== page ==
Previous AAA biomarker research has focused of one or few possible markers in each study.9 A proteomic approach to screen for new biomarker candidates has been suggested.9–11 Proteomic analysis allows a simultaneous detection of changes in hundreds of proteins in each study and thus provides invaluable insight to mechanisms of the AAA disease.5 Thus, proteomic analysis is a convenient method to monitor changes in protein expression without prior knowledge of what those changes might be.

In this study, we aimed to find potential biomarker candidates for the AAA disease. We used the ProteoMiner technology (Bio-Rad) for plasma enrichment followed by 2D-DIGE analysis combined with nanoliquid chromatography-Fourier transform ion cyclotron resonance MS for detection of differences in the protein profile between patients with small AAA and controls without aneurysm.


Subjects and blood sampling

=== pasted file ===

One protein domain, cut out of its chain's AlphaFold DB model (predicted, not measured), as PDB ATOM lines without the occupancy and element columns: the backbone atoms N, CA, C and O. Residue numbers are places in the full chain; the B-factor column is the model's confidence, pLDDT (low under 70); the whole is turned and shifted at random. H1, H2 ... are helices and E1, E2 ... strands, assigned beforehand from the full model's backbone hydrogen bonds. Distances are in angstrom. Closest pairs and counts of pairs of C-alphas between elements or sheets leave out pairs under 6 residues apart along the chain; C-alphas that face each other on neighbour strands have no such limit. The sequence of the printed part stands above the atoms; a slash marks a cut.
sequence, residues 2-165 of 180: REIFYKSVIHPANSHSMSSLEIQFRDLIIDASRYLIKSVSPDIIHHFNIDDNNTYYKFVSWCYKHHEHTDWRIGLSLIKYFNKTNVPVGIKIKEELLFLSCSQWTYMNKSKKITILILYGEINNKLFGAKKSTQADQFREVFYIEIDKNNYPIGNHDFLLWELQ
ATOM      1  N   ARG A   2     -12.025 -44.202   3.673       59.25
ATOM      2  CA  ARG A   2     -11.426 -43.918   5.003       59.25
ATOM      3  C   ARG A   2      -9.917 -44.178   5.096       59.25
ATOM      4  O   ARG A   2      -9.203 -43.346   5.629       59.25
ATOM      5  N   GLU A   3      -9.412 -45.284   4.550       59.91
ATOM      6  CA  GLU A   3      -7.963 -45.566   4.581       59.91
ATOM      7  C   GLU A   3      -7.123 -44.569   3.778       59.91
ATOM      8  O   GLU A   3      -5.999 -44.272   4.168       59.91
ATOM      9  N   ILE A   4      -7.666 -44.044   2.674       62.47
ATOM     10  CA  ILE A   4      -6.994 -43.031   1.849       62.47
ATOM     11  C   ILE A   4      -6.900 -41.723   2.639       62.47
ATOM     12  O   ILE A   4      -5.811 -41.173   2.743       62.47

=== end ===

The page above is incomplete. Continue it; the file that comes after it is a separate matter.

The study was performed in accordance with the principles of the Declaration of Helsinki. Patients and control subjects signed an informed consent form approved by the local ethics committee. Ultrasonography investigation of the abdominal aorta was performed in AAA patients and controls. Patients and controls were stratified by sex (male), age, and smoking habit (nonsmoker). Four male AAA patients and four male controls without AAA were included. The average age was 72 (69–75) years in the AAA group and 71 (64–77) years in the control group. All subjects were nonsmokers but three subjects in each group were former smokers. The AAA patients had small infrarenal aneurysm (aortic diameter: A1 = 3.8 cm, A2 = 3.6 cm, A3 = 4.2 cm, A4 = 4.2 cm) and the controls had normal infrarenal aortic diameter (defined as diameter <3.0 cm). None of the subjects had coexisting malignant disease, uremia, diabetes, neither statin, nor anticoagulant therapy. Peripheral venous blood samples were taken from controls and patients. Samples were centrifuged within 30 minutes at 2000 g for 20 minutes and aliquots of citrated plasma were frozen and stored at −70°C until analysis.